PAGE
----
Follow your interest or follow the field? How (not) to leap between research interests
To be held on Thursday 17th January 2019
2.30-4.00pm, University of Warwick, S1.50 (Social Sciences)
As early career researchers we are confronted with a dilemma: We need (and are expected) to build an academic reputation in a particular topic or field which very often leads to a specialisation on a narrow theoretical, topical or empirical field. Yet, as societies change, new research issues and research areas arise. Our curiosity shifts, and we are suddenly interested in topics or debates that are not necessarily related to our previously gained expertise.
How can we pursue diverging research interests – without being considered 'all over the place'? How do we venture into new research areas – whilst simultaneously retaining our expert status in a field? How can we bring experiences gained in one field into another? How best to approach and join 'new' academic debates? And how do we accommodate (or resist) competitive pressures to reconcile these different research interest in a consistent research journey?
To address these and more questions, we are excited to get into conversation with Jacqueline Best, Professor at the University of Ottawa. Jacqueline is an internationally acclaimed social scientist, whose research sits at the intersection of international relations, political economy and social theory. She has published on an astounding variety of topics and debates, ranging from economic exceptionalism, to the roles of ambiguity and transparency in global finance, to the role of culture in Political Economy and the politics of failure in global governance. That is to say, she is a great example of an academic turning the dilemmas above into a highly successful career. Therefore, we are very much looking forward to discuss her experiences with a diverse academic agenda!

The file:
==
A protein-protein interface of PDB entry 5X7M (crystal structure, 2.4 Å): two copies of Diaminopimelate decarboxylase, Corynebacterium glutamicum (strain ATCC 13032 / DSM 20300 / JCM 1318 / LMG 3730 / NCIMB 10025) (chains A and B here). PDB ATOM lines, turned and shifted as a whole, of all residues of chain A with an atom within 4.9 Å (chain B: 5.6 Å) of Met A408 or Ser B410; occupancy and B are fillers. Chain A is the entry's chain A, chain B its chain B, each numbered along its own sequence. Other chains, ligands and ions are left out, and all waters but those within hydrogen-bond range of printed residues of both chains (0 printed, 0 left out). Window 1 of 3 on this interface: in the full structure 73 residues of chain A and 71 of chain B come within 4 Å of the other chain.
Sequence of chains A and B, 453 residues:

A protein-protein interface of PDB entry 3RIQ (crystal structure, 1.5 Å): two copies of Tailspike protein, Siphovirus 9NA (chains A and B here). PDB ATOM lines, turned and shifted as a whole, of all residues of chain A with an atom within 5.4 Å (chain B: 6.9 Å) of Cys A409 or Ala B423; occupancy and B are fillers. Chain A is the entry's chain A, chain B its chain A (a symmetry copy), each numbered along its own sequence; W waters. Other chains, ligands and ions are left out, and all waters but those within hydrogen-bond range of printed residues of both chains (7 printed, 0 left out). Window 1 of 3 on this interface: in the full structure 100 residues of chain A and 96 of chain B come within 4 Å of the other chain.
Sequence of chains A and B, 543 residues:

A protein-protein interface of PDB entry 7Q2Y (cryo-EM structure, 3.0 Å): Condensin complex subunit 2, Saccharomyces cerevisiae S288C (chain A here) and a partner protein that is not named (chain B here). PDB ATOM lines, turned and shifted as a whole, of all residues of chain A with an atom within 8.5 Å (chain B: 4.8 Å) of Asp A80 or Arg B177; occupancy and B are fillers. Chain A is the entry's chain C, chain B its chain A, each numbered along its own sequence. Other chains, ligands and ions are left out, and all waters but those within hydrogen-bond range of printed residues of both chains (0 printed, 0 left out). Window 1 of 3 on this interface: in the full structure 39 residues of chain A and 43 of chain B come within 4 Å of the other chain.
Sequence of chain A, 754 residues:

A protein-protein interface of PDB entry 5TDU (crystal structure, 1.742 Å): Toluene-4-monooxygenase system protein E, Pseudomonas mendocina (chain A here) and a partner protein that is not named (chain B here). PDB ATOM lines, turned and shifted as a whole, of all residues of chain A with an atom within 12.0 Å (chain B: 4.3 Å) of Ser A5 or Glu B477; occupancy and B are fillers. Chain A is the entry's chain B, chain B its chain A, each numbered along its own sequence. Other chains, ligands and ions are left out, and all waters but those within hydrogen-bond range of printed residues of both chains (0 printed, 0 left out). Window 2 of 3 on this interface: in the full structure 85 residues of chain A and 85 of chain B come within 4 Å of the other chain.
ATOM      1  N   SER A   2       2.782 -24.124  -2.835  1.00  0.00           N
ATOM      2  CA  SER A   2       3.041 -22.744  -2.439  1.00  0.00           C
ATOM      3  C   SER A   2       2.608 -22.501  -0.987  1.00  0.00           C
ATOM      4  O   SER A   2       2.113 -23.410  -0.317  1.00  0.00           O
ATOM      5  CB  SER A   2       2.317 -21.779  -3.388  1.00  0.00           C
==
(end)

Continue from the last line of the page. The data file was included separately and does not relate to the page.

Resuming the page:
All PhD students welcome!
To make this as fruitful a discussion as possible, attendants are invited to prepare:
- A short description of their own research topic and a reflection on whether their natural tendency would be to be narrowly focused or broader in their research.
- A few thoughts on what kind of flexibility or dynamism they might want to build into their research careers
(e.g. conversations with other disciplines or sub-disciplines, engagement with new empirical questions, theoretical debates, or policy issues, etc.).
- Any specific concerns that they have about finding the right balance.
Attendants will then be given the chance to discuss these points with Jacqueline and the rest of the group.
Annual IPE Lecture afterwards
After this event, Jacqueline will deliver this year's Annual IPE Lecture titled 'Little failures: Rethinking neoliberalism's early days', in which she re-evaluates the early history of neoliberal policies (in the UK, USA and Canada) and challenges contemporary accounts of neoliberalism thereby opening up space for imagining a different political and economic future.
The Lecture will take place from 5.00-6.30pm in L5 (Science Concourse).